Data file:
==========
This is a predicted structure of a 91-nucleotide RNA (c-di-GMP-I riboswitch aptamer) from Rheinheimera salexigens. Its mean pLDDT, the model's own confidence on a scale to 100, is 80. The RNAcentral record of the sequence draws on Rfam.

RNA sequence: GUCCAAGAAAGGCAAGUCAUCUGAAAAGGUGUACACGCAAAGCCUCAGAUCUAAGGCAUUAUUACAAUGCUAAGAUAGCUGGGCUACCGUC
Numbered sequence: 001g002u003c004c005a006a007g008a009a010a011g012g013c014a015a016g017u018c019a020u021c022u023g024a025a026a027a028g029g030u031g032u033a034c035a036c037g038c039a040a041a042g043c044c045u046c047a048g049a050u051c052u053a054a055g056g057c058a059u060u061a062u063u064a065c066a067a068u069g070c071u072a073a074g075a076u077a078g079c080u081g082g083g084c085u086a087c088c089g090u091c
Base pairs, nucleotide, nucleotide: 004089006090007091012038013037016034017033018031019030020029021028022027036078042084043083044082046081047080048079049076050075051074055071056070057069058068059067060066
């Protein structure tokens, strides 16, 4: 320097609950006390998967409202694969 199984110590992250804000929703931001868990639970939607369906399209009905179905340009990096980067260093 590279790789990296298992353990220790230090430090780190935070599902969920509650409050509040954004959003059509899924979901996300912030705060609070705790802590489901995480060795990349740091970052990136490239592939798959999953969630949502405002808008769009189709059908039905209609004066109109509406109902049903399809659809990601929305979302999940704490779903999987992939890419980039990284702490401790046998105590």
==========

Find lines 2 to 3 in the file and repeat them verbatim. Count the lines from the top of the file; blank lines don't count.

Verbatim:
RNA sequence: GUCCAAGAAAGGCAAGUCAUCUGAAAAGGUGUACACGCAAAGCCUCAGAUCUAAGGCAUUAUUACAAUGCUAAGAUAGCUGGGCUACCGUC
Numbered sequence: 001g002u003c004c005a006a007g008a009a010a011g012g013c014a015a016g017u018c019a020u021c022u023g024a025a026a027a028g029g030u031g032u033a034c035a036c037g038c039a040a041a042g043c044c045u046c047a048g049a050u051c052u053a054a055g056g057c058a059u060u061a062u063u064a065c066a067a068u069g070c071u072a073a074g075a076u077a078g079c080u081g082g083g084c085u086a087c088c089g090u091c